Once again our attention is drawn to John the Baptist. The gospel passage we read today is divided into two sections, both of them full of good news. The first gives us a taste of John’s preaching to ordinary people: tax-collectors, soldiers and the like. We are given a heart-warming message of non-violence, honesty, truth, sharing, justice, kindness, mercy, contentment, compassion and generosity. The second gives us a taste of John’s messianic preaching. John tells the people that one mightier than he was coming whose sandals he was not fit to tie. The symbolism is one of humble service. John baptises with water but the Messiah will baptise with Spirit and fire, ready to set God’s saving harvest in motion. As Christmas approaches we are invited to reflect on the future that awaits us and how we will live it. Are we ready to let a compassionate Jesus winnow our lives and burn our dead chaff? Are we ready to let him draw us ever more fully into new life? Are we open to Christ’s transfiguring mercy? Are we ready to bring the light of joy to the world? Are we ready to produce fruit worthy of repentance? Are we ready to live an ethics of contentment and generosity as the Baptist urges all of us to do! God really wants us. God really loves us. God really looks at us with eyes full of mercy. But every genuine turning to God challenges us to expand our hearts. Turning to God is made real by serving others.
Every Advent, on the second and third Sundays, we focus our attention on John the Baptist, the prophet of God’s mercy. For Luke, the Baptist brings to an end the story of the Old Testament prophets and in so doing prepares the way for Jesus. The Prophets had insisted that God would come again. That is why John cries out in the words of Isaiah 40:3: Prepare the way of the Lord, make straight his paths. Every valley shall be filled and every mountain and hill shall be made low. The winding roads shall be made straight, and the rough ways made smooth, and all flesh shall see the salvation of God. For every Christian Jesus represents what Israel was waiting for with expectant hearts. We should not be surprised, then, that for Luke, what Jesus does and says has universal implications: his reach is cosmic. Are we ready to let him touch all peoples and the whole of creation through the ethical and spiritual quality of our own daily lives? Will I open my life to Jesus’s compassion? Will I walk with and help the weak, the destitute, the sick and the hopeless? Am I open to being an advent person in real terms? Have I learnt with Martin Luther King Jr not to mouth pious irrelevancies and sanctimonious trivialities while people suffer? A radical Advent life is one that understands that doing justice for the poor is proper worship of God. Am I ready to light my second purple candle, bright sign of my preparation for the Lord’s coming? Will I make room in my life for the-God-who-comes this week? Will I serve God’s interests or my own? What do I conceal behind the mask of piety?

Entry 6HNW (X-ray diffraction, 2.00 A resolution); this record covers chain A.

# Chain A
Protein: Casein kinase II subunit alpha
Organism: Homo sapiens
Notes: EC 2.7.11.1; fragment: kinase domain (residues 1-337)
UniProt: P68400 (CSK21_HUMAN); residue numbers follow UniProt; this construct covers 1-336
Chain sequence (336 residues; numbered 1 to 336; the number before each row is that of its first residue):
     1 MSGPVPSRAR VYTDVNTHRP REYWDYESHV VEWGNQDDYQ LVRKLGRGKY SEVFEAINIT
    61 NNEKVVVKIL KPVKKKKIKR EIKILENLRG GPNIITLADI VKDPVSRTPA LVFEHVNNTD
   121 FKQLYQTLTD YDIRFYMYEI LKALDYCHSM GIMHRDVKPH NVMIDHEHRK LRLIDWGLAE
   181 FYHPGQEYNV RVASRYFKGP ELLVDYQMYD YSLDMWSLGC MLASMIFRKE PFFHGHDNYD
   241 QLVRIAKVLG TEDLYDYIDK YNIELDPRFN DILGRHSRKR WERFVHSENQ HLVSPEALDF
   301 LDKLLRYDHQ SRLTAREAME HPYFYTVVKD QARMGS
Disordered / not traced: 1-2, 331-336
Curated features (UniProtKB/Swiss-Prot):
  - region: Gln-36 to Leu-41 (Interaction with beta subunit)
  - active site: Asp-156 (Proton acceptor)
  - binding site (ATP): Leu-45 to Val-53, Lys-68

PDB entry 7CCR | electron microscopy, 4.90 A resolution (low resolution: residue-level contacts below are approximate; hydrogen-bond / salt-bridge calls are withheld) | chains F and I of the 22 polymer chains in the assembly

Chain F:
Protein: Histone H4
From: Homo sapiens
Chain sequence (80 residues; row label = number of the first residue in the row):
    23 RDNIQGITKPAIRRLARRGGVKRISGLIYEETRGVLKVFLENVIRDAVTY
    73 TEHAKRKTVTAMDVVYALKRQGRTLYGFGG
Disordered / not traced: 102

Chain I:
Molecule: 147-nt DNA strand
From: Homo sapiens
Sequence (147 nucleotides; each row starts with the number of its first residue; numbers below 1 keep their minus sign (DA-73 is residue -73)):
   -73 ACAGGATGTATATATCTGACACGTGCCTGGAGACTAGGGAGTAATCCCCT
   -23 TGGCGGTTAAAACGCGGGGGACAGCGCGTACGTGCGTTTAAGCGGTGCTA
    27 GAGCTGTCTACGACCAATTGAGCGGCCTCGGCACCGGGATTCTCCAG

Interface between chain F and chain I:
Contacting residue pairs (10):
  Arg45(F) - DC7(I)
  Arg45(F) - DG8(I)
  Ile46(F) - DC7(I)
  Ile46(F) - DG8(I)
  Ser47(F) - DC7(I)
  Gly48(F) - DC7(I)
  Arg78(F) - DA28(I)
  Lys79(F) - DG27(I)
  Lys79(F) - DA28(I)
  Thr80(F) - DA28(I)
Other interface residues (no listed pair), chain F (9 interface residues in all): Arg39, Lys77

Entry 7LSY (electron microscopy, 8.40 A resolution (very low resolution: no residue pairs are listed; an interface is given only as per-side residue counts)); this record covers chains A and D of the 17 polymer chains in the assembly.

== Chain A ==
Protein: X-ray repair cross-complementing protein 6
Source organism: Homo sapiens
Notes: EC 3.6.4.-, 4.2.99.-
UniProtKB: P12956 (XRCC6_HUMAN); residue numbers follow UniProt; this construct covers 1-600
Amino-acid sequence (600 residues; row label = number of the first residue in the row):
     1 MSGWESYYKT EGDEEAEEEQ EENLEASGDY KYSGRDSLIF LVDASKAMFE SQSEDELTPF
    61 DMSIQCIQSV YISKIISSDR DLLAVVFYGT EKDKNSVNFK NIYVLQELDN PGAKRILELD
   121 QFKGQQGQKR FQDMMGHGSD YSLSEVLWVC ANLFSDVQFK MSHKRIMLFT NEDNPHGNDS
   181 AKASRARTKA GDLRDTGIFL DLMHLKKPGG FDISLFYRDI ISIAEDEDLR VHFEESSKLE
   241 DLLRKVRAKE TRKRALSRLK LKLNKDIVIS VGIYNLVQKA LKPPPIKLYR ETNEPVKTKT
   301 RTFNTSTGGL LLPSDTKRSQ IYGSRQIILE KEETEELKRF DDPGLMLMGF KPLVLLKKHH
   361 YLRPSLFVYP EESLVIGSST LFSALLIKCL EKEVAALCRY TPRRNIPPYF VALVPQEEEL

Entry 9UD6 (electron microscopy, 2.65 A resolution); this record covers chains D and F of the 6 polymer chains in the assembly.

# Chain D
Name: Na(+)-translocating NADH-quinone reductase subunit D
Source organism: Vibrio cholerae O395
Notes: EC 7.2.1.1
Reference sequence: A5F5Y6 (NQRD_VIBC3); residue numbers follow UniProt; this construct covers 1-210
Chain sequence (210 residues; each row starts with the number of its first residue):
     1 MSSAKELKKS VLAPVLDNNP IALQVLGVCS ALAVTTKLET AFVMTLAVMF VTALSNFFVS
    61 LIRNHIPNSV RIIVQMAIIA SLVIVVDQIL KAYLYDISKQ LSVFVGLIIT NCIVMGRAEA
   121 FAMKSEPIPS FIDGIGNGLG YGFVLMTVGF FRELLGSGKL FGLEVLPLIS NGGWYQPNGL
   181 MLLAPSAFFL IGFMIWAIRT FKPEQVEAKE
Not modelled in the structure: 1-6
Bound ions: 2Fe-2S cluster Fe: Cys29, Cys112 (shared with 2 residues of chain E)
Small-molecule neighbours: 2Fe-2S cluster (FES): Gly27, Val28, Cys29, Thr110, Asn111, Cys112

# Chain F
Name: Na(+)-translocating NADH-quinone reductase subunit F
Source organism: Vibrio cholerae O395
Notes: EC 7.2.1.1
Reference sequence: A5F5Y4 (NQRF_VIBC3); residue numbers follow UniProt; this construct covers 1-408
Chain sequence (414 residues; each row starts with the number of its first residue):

In Luke’s account of the apocalypse we are invited to contemplate the images of cosmic disruption the gospels associate with the Parousia, the second coming of Christ. We are also invited to reflect on the implications of dark times for the Church and the human family: division, the nations in dismay, people perplexed. More to the point we are invited to greet what is happening courageously. These events are not bad news, but good. That is why we are invited to be ready, standing erect, our heads held high. For the fullness of redemption is at hand. What a tragedy if we were asleep, distracted, on that great day because of our carousing and drunkenness, our minds and hearts trapped in the anxieties of life. The call is to be awake, on the watch, alert, vigilant, ready to take our place in the bright presence of the Son of Man, to be signs in our own lives of the triumph of love over darkness. Some people say, “The time is near” when it is not. We always need the grace and light of resilient hope because there are always moments of disappointment and loss. Advent invites us to look to the light. And so we light our first advent candle.
Is our God crazy or cosmic? That is the large and exciting question that challenges us on this last Sunday of the liturgical year as we celebrate the Solemnity of Christ the King. It is the celebration of the climax, not only of this year of grace but also of the end, the omega point of the mystery toward which we orient our lives. Behind Christ is the God who reveals himself in Christ, the ‘I AM’ who is the Alpha and the Omega, the Beginning and the End.
Death is coming for us, whether we will confront it on our own personal eschaton or in the cosmic apocalyptic drama as described in the Gospel of Mark. Even if “the need” does not occur in our lifetime, and even if another group of end-time prophets falsely calculate Jesus’s return and offer precise dates that do not come to pass, we will still come to our end. How are we preparing for it?